Badges of Honor

Focus Lab bestows team members with embroidered patches every quarter for things like going above and beyond, getting through a long project, being a client whisperer, or just staying positive through adversity. I love this idea, possibly because I just want to design embroidered patches.

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Tools that empower team members to show appreciation

Bonusly and HeyTaco! are both examples of promising new tools that get everyone involved. Essentially, they both integrate with Slack to make recognizing work more measurable, visible, and fun. Everyone in a company is allocated a set amount of points (or taco emoji) for a set amount of time. They can then be doled out through Slack as a show of appreciation for help, hard work, whatever you think deserves a point or two. Everyone sees notes about who gave out points to whom, as well as what was point-worthy. It’s like finally having Hogwarts house points, without having to attend a Potions class. Eventually points can be exchanged for things like treats, food, or gift cards.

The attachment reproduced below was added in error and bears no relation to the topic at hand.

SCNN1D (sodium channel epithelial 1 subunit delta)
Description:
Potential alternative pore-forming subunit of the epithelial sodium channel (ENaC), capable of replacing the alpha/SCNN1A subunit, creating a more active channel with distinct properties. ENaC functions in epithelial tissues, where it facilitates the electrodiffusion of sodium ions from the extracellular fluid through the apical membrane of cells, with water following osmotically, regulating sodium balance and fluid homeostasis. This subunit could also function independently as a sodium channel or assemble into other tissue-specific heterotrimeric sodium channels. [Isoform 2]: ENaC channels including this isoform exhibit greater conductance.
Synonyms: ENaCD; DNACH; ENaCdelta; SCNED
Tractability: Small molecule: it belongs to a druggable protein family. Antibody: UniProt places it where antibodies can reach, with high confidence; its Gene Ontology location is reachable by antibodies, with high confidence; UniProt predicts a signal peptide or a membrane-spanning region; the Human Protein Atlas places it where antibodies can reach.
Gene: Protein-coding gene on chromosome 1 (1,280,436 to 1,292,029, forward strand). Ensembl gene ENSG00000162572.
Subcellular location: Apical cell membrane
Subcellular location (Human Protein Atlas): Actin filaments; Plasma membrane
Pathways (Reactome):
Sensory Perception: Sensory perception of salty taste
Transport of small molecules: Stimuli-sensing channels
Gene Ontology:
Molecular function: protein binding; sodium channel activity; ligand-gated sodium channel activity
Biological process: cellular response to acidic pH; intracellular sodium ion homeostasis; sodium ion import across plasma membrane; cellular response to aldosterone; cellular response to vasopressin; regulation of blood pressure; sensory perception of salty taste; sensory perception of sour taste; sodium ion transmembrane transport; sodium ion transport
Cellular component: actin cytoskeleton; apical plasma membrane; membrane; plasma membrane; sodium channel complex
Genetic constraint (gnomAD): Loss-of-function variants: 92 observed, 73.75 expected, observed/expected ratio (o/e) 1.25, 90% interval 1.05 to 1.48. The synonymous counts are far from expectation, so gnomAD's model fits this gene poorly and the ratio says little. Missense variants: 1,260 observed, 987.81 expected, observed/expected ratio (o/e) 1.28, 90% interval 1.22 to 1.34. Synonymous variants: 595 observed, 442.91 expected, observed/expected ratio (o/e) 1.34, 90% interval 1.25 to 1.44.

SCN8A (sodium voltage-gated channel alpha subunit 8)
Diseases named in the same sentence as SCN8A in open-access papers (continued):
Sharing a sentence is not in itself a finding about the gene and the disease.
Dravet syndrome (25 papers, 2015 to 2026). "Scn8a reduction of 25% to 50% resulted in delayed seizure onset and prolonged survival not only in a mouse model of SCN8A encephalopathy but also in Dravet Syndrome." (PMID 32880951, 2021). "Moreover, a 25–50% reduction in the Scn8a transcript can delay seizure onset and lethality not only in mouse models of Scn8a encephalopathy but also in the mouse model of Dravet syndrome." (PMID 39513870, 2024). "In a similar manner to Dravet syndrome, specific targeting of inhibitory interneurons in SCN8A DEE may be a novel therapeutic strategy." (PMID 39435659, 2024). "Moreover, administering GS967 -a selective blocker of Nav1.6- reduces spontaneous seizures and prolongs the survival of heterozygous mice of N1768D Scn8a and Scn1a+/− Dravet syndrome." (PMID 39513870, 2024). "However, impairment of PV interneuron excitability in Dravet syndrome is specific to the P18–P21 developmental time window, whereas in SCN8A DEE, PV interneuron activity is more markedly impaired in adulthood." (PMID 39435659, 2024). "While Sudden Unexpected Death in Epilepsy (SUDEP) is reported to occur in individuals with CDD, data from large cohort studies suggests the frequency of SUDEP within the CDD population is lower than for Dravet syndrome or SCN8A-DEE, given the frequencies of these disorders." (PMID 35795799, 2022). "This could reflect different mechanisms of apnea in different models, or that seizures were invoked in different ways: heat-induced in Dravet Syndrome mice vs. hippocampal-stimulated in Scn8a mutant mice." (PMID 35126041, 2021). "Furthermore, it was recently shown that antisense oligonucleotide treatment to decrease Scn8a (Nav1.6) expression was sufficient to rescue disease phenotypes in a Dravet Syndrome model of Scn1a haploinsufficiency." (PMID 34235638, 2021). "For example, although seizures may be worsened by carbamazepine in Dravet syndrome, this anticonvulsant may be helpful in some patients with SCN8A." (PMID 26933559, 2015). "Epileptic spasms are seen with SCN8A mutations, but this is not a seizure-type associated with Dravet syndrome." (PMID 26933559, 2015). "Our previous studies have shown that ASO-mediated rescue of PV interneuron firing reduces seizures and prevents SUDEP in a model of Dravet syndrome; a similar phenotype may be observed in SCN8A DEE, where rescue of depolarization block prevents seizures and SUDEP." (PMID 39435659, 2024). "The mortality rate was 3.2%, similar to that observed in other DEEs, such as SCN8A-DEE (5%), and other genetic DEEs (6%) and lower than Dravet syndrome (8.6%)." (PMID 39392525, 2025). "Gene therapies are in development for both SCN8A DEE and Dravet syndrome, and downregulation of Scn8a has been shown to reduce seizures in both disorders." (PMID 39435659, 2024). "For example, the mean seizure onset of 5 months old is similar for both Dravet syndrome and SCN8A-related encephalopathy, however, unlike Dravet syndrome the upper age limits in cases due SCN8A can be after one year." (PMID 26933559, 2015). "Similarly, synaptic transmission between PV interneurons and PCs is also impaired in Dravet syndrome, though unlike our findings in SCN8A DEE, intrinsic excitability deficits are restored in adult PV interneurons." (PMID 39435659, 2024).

Or jump directly to the treats, food, and gift cards.

At many places, when a manager sees someone, or a team of someones, burning the midnight oil in the office, they’ll get a pizza delivered to let them know their commitment is appreciated and acknowledged (and y’know, so they don’t starve). For a company like Viget, with three offices, remote workers scattered across the country, and people often working from home, it’s no longer quite as easy to literally see every late night that happens, or that time someone had to handle a sudden crisis on a Saturday afternoon.